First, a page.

With the first official presidential debate for 2008 set to begin this evening on the Oxford campus of Ole Miss, Washington Post associate editor Kevin Merida gave readers of today's Style section a glimpse at how the state of Mississippi is still "Bearing Its Southern Cross."
Merida opened by insisting that the Magnolia State "has been chasing away ghosts for years, trying to rid itself of a past that keeps haunting the present" and that "the ghosts just won't leave Mississippi alone." The Post staffer did end up closing on a positive note regarding race relations in Mississippi, but in doing so, he failed to note the role of conservative policies in leading an overwhelmingly white state senate district to elect a black candidate:
The state now has more black elected officials than any state in the country, including more than a quarter of the state legislators.. But there has yet to be an African American to win statewide office, and those who have tried have been victims of race-baiting politics, according to some black politicians. It is quite the irony that while Barack Obama carried Mississippi in the Democratic primary -- and some Democrats believe he can be competitive, if not win, in the general election -- black politicians in the state have had a difficult time winning white votes.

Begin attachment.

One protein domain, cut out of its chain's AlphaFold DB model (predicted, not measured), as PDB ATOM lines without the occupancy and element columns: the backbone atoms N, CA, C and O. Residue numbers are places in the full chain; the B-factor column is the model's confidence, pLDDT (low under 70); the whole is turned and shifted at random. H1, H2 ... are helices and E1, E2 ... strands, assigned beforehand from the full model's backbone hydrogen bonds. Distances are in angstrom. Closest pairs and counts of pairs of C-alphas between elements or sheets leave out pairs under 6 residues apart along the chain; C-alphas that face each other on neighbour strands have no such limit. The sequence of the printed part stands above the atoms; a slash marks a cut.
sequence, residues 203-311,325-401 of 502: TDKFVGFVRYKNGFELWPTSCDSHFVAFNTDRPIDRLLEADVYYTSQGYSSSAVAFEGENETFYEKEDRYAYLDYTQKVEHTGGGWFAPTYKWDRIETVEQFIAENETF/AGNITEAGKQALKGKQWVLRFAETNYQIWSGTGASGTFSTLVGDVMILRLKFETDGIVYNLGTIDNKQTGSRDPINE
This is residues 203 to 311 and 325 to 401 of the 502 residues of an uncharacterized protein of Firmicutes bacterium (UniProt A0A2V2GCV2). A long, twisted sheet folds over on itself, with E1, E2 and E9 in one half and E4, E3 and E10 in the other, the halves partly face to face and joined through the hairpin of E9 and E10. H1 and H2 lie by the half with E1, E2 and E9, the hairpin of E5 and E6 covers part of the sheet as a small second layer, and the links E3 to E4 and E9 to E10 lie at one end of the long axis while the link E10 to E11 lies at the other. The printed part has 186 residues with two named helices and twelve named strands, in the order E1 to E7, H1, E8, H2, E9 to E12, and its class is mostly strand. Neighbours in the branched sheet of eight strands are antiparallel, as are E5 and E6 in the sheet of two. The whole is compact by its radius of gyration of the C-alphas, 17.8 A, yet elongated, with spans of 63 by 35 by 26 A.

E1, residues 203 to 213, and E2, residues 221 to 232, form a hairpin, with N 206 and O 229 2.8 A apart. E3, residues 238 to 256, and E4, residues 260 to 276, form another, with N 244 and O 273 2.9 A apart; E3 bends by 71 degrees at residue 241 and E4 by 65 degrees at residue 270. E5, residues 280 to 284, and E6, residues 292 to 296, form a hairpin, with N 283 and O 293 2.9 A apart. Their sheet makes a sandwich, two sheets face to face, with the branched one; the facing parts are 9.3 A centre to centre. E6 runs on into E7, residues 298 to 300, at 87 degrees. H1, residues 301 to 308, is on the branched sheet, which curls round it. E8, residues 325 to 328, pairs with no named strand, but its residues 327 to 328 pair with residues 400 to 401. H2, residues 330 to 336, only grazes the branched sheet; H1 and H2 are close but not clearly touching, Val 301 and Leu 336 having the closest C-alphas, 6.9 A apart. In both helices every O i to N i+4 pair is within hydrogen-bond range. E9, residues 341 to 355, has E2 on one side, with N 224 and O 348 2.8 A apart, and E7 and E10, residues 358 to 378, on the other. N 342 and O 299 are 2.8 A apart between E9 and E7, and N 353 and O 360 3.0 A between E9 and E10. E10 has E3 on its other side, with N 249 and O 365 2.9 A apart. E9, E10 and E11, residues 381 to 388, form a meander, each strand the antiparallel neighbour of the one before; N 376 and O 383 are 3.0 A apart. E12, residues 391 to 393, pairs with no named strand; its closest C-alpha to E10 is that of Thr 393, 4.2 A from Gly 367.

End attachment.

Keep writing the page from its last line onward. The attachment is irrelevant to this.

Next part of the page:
One of those who have succeeded is state Sen. Eric Powell, who represents a district that is 92 percent white. He says Obama has provided a road map for the politics of the future. "He's got white and black young people coming together," said Powell. "They've learned how to live with one another and accept one another's cultures."
They are too young to have lived through the shameful past, and so the ghosts of Mississippi don't bother with them.
A look at Powell's campaign Web site shows that the Democratic state senator is to the right of Obama on numerous issues and that he ran a campaign on a pro-life, pro-gun rights, anti-illegal immigration, pro-tax cut agenda:
Black Democrats can win elected office in white Mississippi by running on conservative issues that can united people on policy, not skin pigment. It's a shame Merida didn't mention that.
- Will vote to fully fund our public schools every year, not just in election years.
- will support a reduction in the sales taxes on groceries.
- will work with our local economic development officials to take advantage of opportunities to grow jobs in Northeast Mississippi.
- Will lead the fight for passage of legislation to halt illegal immigration.
- as the endorsed candidate of Mississippi Right to Life, Eric will Always cast a vote for life.
- Will lead the opposition to any move in the legislature to undermine our Second Amendment rights.
- will have a dedicated cell number for consituents, will always return your phone calls, and will have regular public meetings in all three counties.